My wife returned from a lovely weekend in the Catskill mountains of New York and shared an interesting conversation she had with a member of her workshop with me. The woman was a bit "crunchy," reveling in the surroundings eating her vegetarian meal, and pompously admiring her perfect health...
"I get all my health care from Borders (bookstore)," she said. "I mean, conventional medicine offers so little to people. Why go to a doctor? If people just ate the right foods, lived the right lifestyle... I mean, they bring so much of their illness upon themselves, living their lives in such stressful, toxic ways!"
My wife choked back her tofu. A pulmonologist seated at the table smiled politely, and calmly made a quip about the importance of seeing a doctor. She heard nothing of it. So my wife opened with both barrels...
"You haven't been sick, have you?," my wife asked. "No. Of course not!" said the woman. "And what will happen when you are diagnosed with cancer some day?" my wife asked.
Boy, did the room get quiet.
Nazi virtuosity. That's what this woman demonstrated. Such a proclamation reveals this woman's solipsistic perspective to issues faced daily by people with chronic illnesses. Is a child with Type I diabetes the victim of poor lifestyle or a genetic short-straw? What about the person with breast cancer, cystic fibrosis or a million other diseases? To think that we can control what life throws at us by always eating the right foods, exercising incessantly, living a calm existence without clutter or noise, is ignorant to the issues faced by anyone with a chronic ailment. Worst of all, comments like these are opprobrious epithets and serve no useful purpose when illness is involved.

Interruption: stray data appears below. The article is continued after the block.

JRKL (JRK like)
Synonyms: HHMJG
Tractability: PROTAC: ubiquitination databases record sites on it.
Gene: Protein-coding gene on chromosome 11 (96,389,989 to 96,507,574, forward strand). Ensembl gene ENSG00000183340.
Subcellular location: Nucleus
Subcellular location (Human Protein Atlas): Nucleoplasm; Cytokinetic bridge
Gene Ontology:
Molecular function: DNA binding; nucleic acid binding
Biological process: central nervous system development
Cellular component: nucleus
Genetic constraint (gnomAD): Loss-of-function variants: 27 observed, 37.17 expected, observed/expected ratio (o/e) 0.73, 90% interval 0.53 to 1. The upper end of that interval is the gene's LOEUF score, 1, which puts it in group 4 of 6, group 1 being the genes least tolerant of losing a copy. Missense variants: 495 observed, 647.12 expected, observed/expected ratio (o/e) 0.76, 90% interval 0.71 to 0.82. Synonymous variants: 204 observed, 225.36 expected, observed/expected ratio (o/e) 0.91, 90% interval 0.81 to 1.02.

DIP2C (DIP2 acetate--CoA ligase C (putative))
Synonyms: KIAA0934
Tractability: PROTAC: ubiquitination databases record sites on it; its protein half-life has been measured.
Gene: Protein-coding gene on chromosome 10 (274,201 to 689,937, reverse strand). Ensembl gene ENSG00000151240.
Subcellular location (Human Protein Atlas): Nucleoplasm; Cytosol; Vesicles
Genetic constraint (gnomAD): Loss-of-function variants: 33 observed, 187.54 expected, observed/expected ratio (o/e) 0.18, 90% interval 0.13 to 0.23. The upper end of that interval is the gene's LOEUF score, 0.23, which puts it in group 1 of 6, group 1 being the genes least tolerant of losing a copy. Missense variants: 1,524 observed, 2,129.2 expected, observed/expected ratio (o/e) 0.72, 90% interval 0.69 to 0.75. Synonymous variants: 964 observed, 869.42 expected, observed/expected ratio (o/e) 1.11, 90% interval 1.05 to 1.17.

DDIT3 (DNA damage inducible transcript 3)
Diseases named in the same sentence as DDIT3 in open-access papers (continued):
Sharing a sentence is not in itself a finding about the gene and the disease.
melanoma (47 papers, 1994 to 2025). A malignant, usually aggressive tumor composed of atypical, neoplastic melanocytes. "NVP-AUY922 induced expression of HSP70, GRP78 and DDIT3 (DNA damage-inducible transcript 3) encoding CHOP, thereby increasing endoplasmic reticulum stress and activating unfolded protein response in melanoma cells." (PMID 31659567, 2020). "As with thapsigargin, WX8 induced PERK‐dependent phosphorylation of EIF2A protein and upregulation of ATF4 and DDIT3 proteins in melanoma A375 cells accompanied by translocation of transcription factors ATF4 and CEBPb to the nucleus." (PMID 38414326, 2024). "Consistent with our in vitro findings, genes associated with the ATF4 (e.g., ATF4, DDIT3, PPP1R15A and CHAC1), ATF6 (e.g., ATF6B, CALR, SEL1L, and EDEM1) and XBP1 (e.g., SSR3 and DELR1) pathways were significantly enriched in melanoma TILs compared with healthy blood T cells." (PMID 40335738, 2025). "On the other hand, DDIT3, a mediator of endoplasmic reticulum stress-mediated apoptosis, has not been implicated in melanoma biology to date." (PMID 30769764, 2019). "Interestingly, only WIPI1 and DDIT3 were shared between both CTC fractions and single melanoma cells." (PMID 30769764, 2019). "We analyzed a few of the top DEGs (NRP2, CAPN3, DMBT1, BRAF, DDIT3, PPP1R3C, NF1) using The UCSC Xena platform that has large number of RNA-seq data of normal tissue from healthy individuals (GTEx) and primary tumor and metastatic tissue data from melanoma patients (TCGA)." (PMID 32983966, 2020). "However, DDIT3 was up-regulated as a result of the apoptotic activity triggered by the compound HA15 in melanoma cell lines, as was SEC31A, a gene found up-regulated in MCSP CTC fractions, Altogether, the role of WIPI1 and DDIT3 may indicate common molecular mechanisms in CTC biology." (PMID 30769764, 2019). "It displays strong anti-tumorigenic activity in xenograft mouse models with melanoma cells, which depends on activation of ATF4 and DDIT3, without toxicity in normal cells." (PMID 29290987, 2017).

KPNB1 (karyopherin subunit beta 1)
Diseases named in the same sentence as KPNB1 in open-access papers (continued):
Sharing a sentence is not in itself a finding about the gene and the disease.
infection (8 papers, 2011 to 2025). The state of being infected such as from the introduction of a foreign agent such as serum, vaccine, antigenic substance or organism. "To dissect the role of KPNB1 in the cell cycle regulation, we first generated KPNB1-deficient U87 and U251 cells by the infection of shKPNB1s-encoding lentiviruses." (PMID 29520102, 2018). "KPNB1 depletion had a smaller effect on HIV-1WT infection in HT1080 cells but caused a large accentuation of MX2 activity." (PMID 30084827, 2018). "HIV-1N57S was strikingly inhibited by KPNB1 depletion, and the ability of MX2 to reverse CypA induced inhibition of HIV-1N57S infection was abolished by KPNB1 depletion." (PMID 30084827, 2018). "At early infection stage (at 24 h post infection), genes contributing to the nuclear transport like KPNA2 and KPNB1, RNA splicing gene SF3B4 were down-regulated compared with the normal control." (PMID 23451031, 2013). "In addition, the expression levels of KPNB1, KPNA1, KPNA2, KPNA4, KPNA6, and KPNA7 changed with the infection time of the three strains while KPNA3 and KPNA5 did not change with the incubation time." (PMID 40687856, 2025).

Certainly, a proper lifestyle that limits alcohol and smoking, moderates dietary intake, and practices regular exercise has merit. These things might prevent or slow a disease. But we all will be afflicted with our own unique ailment - and I have yet to read about a clean-living individual who did not age and die - including the lamas, gurus and shamans. Sorry, friend. And after all the books I've read, there are no two patients that are the same, and I've yet to read about anyone's specific problem list and physical findings in a book at Borders.